Protection for fluid trademarks in India

Protection for fluid trademarks in India

In order to keep up with a changing world, some companies have used branding and advertising of fluid trademarks (i.e., logos), trade dress in particular. Brand owners have done this during covid-19, trying to pave a way to be creative by embracing consumer engagement through dynamic, attention-grabbing tweaks, and regularly changing source identification.

Fluid trademarks are marks that involve creation and use of a variety of different, frequently changing variations of a particular trademark, where the variations co-exist alongside the original mark. These variations typically retain certain features of the underlying mark, but include new design elements. Although the changes are quite subtle, they are easily distinguishable and recognized by an average consumer because of their worldwide reach, reputation and goodwill, thereby maintaining a fresh and innovative brand identity and association with the public at large.

Some notable examples include: A Google doodle that consisted of an interactive Pac-Man game that featured the letters of the word “Google” in the game maze; McDonald’s Brazil on its Facebook page amended its logo in which the iconic golden “M” was split into two golden arches to signify social distancing; German automaker Volkswagen posted a short video on YouTube promoting social distancing; and Subway India attached a face mask to its logo.

Registration in India

A trademark registration is a powerful tool that can potentially go on forever. The Indian Trade Marks Act does not provide protection to fluid trademarks, however, one can certainly refer to an already existing provision pertaining to series marks under section 15 of the draft Manual of Trademarks, 2015, which refers to a “person claiming to be the proprietor of several trademarks in respect of the same goods or services, which, while substantially resembling each other in the material particulars, yet differ in respect of matter of a non-distinctive character, which does not substantially affect the identity of the trademark”.

However, the downside still remains that one cannot go ahead and register the mark, as section 15 categorically states that one cannot update a trademark application to be converted into a series trademark after the registration of a single trademark has taken place.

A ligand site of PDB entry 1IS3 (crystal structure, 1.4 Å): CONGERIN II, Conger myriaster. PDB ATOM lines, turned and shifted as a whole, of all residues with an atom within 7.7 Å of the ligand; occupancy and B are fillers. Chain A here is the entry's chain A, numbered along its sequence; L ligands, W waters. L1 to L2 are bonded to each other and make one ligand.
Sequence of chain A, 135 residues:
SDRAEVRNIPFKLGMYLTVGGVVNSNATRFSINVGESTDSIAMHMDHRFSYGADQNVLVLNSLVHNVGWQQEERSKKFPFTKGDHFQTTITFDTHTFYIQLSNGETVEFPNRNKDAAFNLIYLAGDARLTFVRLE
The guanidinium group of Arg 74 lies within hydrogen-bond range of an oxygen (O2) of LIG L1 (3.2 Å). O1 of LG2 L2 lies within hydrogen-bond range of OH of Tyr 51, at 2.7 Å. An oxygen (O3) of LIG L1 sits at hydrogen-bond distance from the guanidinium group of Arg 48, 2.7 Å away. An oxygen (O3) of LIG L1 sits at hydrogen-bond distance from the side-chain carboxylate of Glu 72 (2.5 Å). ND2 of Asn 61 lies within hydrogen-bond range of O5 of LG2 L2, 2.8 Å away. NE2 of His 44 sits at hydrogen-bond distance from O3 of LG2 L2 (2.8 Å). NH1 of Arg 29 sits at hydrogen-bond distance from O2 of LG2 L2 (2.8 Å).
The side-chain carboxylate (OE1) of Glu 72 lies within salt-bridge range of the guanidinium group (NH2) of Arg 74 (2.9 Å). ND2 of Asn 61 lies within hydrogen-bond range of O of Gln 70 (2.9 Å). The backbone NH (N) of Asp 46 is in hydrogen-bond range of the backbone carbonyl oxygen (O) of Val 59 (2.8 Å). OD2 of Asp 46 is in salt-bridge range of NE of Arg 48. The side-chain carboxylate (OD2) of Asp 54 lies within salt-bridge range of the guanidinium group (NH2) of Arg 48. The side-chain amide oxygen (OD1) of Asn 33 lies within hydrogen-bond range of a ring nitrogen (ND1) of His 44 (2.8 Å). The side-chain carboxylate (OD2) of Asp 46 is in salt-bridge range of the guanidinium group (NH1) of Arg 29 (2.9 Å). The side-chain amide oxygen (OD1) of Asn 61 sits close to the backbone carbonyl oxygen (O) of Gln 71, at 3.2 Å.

It is pertinent to note here that while the concept of fluid trademarks remains unclear in India, brand owners can still adopt a mark in reaction to the current pandemic and continue to use the modified mark, as it will be fairly short-lived, thus returning to its usual original mark once the calamity subsides.

Even if the logo is amended for a few months until the time guidelines are relaxed, owners who will revert to using their registered trademark within a few months should not be concerned. Indian courts are yet to hear a matter involving fluid trademarks, and thus, it will be interesting to see how the jurisprudence surrounding this conundrum evolves over the next years.

Checklist for brand owners

Strong mark. To avoid confusion among consumers, adopt a fairly strong mark so that the public easily recognizes and associates the mark with the applicant alone.

Availability. Consider conducting an availability search before using a new variation of an original mark, in order to ensure that it does not infringe on any third party’s trademark rights.

Uninterrupted use. Continue to use the underlying mark in its original form when adopting a fluid mark. As a result, the original mark will not be vulnerable to cancellation for non-use. Further, each variation comprising a fluid trademark should maintain the source identifying characteristics of the underlying mark, such as colour combination or stylized font.

Terms of use. Consider drafting terms of use that cover “rules for proper usage” for the mark on your website or manual, so as to permit use of the mark in a certain way that is subject to certain requirements. For example, Google highlights its “Do’s and Don’ts” as part of its brand resource centre available on its website.

Yashvardhan Rana
Intellectual Property Lawyer
New Delhi